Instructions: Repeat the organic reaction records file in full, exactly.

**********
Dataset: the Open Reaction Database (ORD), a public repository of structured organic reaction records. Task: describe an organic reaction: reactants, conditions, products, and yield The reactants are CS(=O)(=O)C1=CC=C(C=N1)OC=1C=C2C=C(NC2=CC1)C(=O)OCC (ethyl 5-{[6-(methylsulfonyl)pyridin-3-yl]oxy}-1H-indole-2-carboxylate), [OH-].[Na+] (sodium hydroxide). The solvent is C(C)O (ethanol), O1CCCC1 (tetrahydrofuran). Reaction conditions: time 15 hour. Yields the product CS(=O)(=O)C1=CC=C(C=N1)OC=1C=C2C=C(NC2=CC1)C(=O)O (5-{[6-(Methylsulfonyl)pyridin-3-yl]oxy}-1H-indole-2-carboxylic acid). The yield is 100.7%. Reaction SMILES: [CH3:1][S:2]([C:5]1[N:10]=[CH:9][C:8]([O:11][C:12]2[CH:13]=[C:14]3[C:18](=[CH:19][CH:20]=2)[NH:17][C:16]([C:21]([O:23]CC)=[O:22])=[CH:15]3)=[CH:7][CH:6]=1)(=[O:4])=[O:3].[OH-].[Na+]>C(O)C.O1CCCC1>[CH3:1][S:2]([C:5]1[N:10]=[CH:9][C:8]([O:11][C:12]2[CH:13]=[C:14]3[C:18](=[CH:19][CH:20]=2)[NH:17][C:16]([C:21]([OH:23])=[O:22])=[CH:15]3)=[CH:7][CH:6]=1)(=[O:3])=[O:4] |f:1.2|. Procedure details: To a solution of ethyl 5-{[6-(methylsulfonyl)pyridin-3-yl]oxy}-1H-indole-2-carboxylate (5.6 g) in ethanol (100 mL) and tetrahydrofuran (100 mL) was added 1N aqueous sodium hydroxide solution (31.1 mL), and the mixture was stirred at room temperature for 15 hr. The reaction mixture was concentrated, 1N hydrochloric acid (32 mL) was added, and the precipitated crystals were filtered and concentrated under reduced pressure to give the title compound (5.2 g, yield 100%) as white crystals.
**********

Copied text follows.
Dataset: the Open Reaction Database (ORD), a public repository of structured organic reaction records. Task: describe an organic reaction: reactants, conditions, products, and yield The reactants are CS(=O)(=O)C1=CC=C(C=N1)OC=1C=C2C=C(NC2=CC1)C(=O)OCC (ethyl 5-{[6-(methylsulfonyl)pyridin-3-yl]oxy}-1H-indole-2-carboxylate), [OH-].[Na+] (sodium hydroxide). The solvent is C(C)O (ethanol), O1CCCC1 (tetrahydrofuran). Reaction conditions: time 15 hour. Yields the product CS(=O)(=O)C1=CC=C(C=N1)OC=1C=C2C=C(NC2=CC1)C(=O)O (5-{[6-(Methylsulfonyl)pyridin-3-yl]oxy}-1H-indole-2-carboxylic acid). The yield is 100.7%. Reaction SMILES: [CH3:1][S:2]([C:5]1[N:10]=[CH:9][C:8]([O:11][C:12]2[CH:13]=[C:14]3[C:18](=[CH:19][CH:20]=2)[NH:17][C:16]([C:21]([O:23]CC)=[O:22])=[CH:15]3)=[CH:7][CH:6]=1)(=[O:4])=[O:3].[OH-].[Na+]>C(O)C.O1CCCC1>[CH3:1][S:2]([C:5]1[N:10]=[CH:9][C:8]([O:11][C:12]2[CH:13]=[C:14]3[C:18](=[CH:19][CH:20]=2)[NH:17][C:16]([C:21]([OH:23])=[O:22])=[CH:15]3)=[CH:7][CH:6]=1)(=[O:3])=[O:4] |f:1.2|. Procedure details: To a solution of ethyl 5-{[6-(methylsulfonyl)pyridin-3-yl]oxy}-1H-indole-2-carboxylate (5.6 g) in ethanol (100 mL) and tetrahydrofuran (100 mL) was added 1N aqueous sodium hydroxide solution (31.1 mL), and the mixture was stirred at room temperature for 15 hr. The reaction mixture was concentrated, 1N hydrochloric acid (32 mL) was added, and the precipitated crystals were filtered and concentrated under reduced pressure to give the title compound (5.2 g, yield 100%) as white crystals.